How to find the temperature relationship between the isotherms in a compressibility factor (Z) vs pressure graph?

The following graph denotes the variation of the compressibility factor (Z) with pressure at different temperatures for a real gas. Simply each of the curves represents an isotherm. Now, suppose we ...
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370 views

Volume of a gas

The kinetic theory assumes that, for an ideal gas, the volume taken up by the molecules themselves is entirely negligible compared with the volume of the container. For a real gas, that assumption isn'...
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What are the limitations of the Theorem of Corresponding states?

I recently came across the theorem of corresponding states, which states that all gases exhibit the same compressibility factor, under same reduced pressure and temperature (and also the critical ...
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223 views

How to derive the compressibility factor for a van der Waals gas?

So as far as I know, $$Z=\frac{p_\mathrm{r}V_\mathrm{r}}{nRT},$$ where $\mathrm{r}$ denotes the subscript for real. Solving it for a van der Waals gas gave me the following result, $$Z=1+\frac{p_\...
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Compressibility Factor Of Gases

In the general equation of the compressibility factor $Z$, we define $Z$ as $$Z=\frac{pV}{nRT}$$ Here, what is $p$? Is it $p_\text{real}$ or $p_\text{ideal}$? Also, what is $V$? $V_\text{real}$ or $V_\...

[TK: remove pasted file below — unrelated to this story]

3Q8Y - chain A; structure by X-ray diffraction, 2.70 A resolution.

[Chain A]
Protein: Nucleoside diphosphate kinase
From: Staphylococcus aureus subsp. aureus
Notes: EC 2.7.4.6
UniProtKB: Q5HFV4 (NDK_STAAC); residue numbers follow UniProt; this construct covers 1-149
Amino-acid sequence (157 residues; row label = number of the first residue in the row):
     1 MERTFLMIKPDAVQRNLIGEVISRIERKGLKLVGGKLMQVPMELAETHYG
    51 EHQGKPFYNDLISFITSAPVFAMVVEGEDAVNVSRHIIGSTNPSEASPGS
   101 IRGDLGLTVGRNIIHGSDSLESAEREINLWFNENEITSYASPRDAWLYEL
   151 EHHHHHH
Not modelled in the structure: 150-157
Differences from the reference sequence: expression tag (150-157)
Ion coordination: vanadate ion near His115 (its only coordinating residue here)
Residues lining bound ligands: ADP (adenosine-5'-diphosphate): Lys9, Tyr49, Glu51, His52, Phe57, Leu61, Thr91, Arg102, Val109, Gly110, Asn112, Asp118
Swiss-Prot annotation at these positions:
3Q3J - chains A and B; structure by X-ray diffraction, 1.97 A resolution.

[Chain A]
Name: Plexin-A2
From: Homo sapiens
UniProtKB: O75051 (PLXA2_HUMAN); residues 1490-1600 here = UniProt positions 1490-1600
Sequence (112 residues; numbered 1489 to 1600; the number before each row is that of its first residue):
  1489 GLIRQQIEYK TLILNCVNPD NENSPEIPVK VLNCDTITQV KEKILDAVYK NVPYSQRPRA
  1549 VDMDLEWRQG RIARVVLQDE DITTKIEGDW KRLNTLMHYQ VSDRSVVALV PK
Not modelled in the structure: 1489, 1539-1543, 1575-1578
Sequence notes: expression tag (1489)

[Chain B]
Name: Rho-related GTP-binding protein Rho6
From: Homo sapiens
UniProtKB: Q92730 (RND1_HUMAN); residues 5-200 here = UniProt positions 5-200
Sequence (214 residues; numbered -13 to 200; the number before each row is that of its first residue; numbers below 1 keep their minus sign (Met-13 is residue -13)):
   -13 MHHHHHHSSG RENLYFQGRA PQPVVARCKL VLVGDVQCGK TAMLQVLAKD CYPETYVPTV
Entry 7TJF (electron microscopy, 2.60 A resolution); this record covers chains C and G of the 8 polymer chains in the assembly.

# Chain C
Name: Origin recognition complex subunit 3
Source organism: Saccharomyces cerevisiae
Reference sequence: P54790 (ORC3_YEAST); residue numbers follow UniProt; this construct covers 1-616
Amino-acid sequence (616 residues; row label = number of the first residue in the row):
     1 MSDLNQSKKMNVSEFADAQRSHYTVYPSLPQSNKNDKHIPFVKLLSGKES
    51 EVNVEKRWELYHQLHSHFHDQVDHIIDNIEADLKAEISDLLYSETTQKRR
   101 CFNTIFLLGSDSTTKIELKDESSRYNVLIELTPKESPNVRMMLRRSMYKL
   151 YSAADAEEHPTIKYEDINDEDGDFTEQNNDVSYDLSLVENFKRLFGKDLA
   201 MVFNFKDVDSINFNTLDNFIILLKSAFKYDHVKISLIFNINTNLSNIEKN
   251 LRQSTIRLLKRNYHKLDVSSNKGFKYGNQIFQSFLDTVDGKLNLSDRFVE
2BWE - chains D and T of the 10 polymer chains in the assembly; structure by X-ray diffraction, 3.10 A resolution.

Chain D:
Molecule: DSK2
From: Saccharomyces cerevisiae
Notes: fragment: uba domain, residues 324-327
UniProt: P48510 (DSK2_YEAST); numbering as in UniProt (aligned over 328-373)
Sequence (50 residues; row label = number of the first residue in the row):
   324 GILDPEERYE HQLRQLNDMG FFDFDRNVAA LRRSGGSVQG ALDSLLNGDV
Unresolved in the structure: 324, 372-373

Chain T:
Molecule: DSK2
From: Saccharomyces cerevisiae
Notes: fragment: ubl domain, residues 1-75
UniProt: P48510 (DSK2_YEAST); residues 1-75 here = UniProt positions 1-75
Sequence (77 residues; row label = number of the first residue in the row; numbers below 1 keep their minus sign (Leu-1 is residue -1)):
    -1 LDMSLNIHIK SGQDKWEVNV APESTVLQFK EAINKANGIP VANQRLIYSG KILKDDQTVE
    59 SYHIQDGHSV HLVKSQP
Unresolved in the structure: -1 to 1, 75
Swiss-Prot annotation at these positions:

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112 views

What happens to the pressure of gas when only one molecule of it is placed in a very large container?

We say that pressure due to gas is constant throughout the container. Pressure is created by molecules present in it. When there are many molecules I agree that they can apply the same pressure all ...
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1answer
63 views

The distance that CO2 molecules travel in the air before they collide with each other

Well the title covers most. But further at 410 ppm, 1 atm and 23 °C. I believe they call it the mean free path of CO2-CO2 collisions. So not just the mean free path of CO2 in air colliding with every ...
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1answer
322 views

Why 1 mole of H2 occupied the same volume occupied by 1 mole of O2?

I'm asking a question about the volume occupied by gasses in standard temperature and pressure. My textbook said that a mole of any gas occupies 22.4 L at standard temperature and pressure. But ...
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Finding Pressure of M in a Charge Exchange

Ar (RE = 15.5 eV) is the reagent gas in a charge exchange experiment. If Ar+ reacts with anisole with a rate constant of 2.26x10-10cm3 molecules-1/s-1 and 65% of the Ar ions react in 25 milliseconds, ...